DN: I didn’t anticipate how different the Crafting with Ursula episodes would feel from the Between the Covers ones. I’m loving the contrast, and the different dynamic the new series has. With BTC the guests just show up, without any preparation or discussion beforehand. This is because they will be talking about something they know very well, their own work. I do all the preparation in order to get myself within their universe of concerns so that we can hopefully have a conversation where we can go deep together. But with the Le Guin series both the guest and I are facing toward her. We are co-creating a conversation, choosing a topic that best captures the intersection between their own writing life and that of Le Guin’s, and choosing texts to mulch our conversation from. So there is always, by design, a third person there, before us and between us, the true guest of honor, Ursula.

BH: In keeping with the theme of listening that appears in the other two sections of this interview, I would like to spend some time revisiting your writing in order to discuss Ursula’s thoughts on the sounds and rhythms of language and finding one’s voice as the two of you discussed in Conversations on Writing.

A simple, or perhaps not, question first. Ursula says: “I hear what I write.” Do you?

DN: Over time I’ve realized there are certain tics or repetitions in language that bring me pleasure. Sentences folding back on themselves and then moving forward again with something new attached. When I’m writing a more traditional short story editors usually want to remove these idiosyncrasies. I’ve found that other forms encourage me to heighten them. For whatever reason a right-justified prose block feels like a playground for me to indulge in my best (or worst?) tendencies around sound. The confinement of that text box feels really liberating, as if anything can happen there, plot or no plot, but always lots of word play and sonic experimentation.

BH: She also states: “But if it’s happening in your body, if you are hearing what you write, then you can listen for the right cadence, which will help the sentence run clear.”

This idea came to me immediately upon reading “Heathen” published in Orion. There is so much one can talk about with you in this piece but for now, let’s focus on rhythm and cadence. A subject I enjoy from both a writing and a dancing standpoint. What’s super exciting to me about “Heathen” is that the rhythm of the language happens in my body. You have created a dance in the language that parallels the dance spoken to in the piece.

“Traditional human dancers still dance the grouse dance that living grouse still dance in leks. The prairie chicken dance is one of the oldest human dances, a pact between the Grouse Nation and the Blackfoot. Breechcloth, feathered bustles, head roaches, and round bells round out the regalia of those who dance the grouse dance.”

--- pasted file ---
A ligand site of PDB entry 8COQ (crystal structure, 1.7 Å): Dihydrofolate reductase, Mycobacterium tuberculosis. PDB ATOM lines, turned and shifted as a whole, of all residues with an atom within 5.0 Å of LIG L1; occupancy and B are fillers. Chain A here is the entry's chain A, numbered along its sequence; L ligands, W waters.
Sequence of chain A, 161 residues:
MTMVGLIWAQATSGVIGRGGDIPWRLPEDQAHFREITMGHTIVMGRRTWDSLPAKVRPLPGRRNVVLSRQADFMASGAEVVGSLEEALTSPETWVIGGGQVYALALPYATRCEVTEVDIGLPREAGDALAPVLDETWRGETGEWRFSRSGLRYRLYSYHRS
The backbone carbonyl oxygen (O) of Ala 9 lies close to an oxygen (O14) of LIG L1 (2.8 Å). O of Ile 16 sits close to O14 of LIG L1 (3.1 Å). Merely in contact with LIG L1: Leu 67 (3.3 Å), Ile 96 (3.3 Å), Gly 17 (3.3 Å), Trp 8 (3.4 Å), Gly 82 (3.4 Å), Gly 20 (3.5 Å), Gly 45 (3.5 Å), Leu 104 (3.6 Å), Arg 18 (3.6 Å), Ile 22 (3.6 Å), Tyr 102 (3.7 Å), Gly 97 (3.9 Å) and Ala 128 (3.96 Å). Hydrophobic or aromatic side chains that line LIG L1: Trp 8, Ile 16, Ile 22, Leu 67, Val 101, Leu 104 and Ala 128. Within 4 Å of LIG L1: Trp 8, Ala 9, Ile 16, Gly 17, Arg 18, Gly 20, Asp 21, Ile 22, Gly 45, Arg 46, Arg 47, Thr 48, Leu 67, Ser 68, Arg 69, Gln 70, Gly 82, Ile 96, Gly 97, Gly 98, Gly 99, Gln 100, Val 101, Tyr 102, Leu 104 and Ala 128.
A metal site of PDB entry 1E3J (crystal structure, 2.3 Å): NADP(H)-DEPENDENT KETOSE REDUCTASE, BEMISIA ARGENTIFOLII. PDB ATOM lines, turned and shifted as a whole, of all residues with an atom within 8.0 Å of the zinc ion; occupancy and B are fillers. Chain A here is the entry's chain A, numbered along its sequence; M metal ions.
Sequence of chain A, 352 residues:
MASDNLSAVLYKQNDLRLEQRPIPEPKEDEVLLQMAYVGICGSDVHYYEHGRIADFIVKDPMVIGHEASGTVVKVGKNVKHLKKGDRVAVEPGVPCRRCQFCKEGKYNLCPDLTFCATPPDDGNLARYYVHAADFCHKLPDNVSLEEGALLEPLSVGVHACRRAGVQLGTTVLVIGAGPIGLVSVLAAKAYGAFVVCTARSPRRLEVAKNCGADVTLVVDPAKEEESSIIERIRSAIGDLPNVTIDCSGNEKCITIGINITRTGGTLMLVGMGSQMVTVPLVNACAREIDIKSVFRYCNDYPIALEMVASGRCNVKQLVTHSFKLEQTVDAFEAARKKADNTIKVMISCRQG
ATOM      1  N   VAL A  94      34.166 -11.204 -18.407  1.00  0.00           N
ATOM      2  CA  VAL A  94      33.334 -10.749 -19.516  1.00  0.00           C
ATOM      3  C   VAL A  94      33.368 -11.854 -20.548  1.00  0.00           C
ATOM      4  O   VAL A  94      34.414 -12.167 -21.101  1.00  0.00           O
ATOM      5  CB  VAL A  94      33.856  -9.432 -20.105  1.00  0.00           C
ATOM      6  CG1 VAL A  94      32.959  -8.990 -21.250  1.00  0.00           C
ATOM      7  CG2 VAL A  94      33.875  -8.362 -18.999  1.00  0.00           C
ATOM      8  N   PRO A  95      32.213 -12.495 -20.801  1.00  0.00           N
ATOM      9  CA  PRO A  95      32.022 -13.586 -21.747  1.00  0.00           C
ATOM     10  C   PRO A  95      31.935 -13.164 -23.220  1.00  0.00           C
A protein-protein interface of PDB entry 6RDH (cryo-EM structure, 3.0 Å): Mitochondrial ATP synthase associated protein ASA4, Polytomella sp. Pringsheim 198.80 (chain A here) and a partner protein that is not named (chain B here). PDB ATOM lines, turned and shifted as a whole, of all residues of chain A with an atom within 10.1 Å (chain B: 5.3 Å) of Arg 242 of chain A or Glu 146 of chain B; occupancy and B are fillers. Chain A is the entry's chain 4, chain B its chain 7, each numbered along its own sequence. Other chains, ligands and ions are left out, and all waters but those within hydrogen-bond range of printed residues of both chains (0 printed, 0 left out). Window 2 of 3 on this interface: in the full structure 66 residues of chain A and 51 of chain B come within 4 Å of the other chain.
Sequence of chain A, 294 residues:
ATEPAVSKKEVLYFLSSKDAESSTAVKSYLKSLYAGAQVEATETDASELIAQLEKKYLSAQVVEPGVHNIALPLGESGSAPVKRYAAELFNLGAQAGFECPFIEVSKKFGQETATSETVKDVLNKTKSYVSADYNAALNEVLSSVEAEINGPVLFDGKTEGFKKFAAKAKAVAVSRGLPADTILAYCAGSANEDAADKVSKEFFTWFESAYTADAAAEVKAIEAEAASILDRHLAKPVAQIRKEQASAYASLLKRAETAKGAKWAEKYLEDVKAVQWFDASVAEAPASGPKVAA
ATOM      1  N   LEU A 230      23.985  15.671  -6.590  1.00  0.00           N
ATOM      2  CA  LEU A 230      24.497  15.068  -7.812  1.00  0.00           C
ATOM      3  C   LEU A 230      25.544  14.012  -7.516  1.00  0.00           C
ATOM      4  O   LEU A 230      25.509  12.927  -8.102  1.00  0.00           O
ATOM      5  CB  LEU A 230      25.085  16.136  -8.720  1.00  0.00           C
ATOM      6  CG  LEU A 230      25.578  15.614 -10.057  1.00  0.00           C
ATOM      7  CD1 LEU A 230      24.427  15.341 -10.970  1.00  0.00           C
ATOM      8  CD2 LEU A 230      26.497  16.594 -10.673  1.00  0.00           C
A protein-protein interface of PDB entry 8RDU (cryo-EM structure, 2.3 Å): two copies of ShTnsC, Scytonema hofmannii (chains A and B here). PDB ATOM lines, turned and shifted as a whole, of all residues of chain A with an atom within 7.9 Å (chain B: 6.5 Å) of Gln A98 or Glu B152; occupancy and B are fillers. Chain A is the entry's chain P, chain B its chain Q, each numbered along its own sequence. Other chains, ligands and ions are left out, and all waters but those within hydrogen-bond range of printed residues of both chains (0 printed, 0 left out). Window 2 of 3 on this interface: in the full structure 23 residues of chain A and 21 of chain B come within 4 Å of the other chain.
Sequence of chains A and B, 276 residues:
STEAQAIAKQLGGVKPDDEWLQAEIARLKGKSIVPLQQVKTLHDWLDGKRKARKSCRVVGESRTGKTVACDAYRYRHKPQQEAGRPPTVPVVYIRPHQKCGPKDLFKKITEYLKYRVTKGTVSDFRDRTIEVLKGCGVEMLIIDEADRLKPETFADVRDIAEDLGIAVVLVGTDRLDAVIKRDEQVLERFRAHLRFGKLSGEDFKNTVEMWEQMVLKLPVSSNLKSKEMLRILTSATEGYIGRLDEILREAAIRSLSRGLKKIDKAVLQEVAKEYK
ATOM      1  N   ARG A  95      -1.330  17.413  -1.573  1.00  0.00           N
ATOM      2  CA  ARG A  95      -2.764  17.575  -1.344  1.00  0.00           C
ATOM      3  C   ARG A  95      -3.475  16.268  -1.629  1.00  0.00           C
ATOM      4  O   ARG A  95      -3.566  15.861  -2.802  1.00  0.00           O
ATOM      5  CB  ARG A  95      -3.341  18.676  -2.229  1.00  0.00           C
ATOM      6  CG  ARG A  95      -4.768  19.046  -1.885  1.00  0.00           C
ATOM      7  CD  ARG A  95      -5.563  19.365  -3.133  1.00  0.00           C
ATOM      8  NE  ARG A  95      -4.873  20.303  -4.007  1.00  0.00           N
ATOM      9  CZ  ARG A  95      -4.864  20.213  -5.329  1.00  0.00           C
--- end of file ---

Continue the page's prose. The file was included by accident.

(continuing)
This, “human dancers still dance the grouse dance that living grouse still dance” is almost Suessical (I mean this as a compliment.) in its cadence and use of assonance. The sentence has a near palindromic nature to it: “still dance the grouse” followed by “grouse still dance.”

This musicality of “Breechcloth, feathered bustles, head roaches, and round bells round out the regalia of those who dance the grouse dance,” feels almost like a song. This might sound strange, but I could tap dance to this.

Speak about the listening you did to write Heathen, and how that listening helped you find your voice for this piece.

DN: There are just so many improbably true historical things in this piece that I wouldn’t be surprised if people read it as fantastical fiction rather than as a prose poem or lyric essay or whatever it is. But given my interest in word play, discovering the historical confusion between “heath hen” and heathen” became a way to build a piece both narratively and acoustically/semantically. For one, looking at the various connotations of “grouse,” then repeating the word “grouse” as I catalogued the various species that still existed etc. In this case the various meanings of “heath hen” and “grouse” end up having an uncanny conversation with each other before I’m even involved.

David Naimon reading “Heathen”

Let’s bring into this discussion your story “Worm Song” published by Fireside, which I absolutely love on so many levels but let’s stick with our discussion of rhythm here because you do something quite seamlessly in this story that I think is very difficult to do, which is to repeat a paragraph, much like the chorus in a song or a stanza in a poem, but you expand the paragraph, and therefore the narrative, each time we read it. After the first repeat, I’m looking forward to the next, in part because of the rhythms you establish. What follows is, rhythmically speaking, my favorite end to one of the reoccurring paragraphs. I mean, who doesn’t want to read this out loud just for its musicality?

“Without them, the downward growing is slow, slower than the trees had planned for, slowing. Their roots sprout rootlets but the splitting is lonely. The roots sprout rootlets but the growing is slowing. The roots sprout more rootlets but the rootlets are fraying.”

In another interview, I would love to talk about what you are speaking to environmentally here, but for now, I’m curious as to your thinking behind constructing the story as you did. Did the format inform the way you heard the story, or did the way you hear the story inform the format?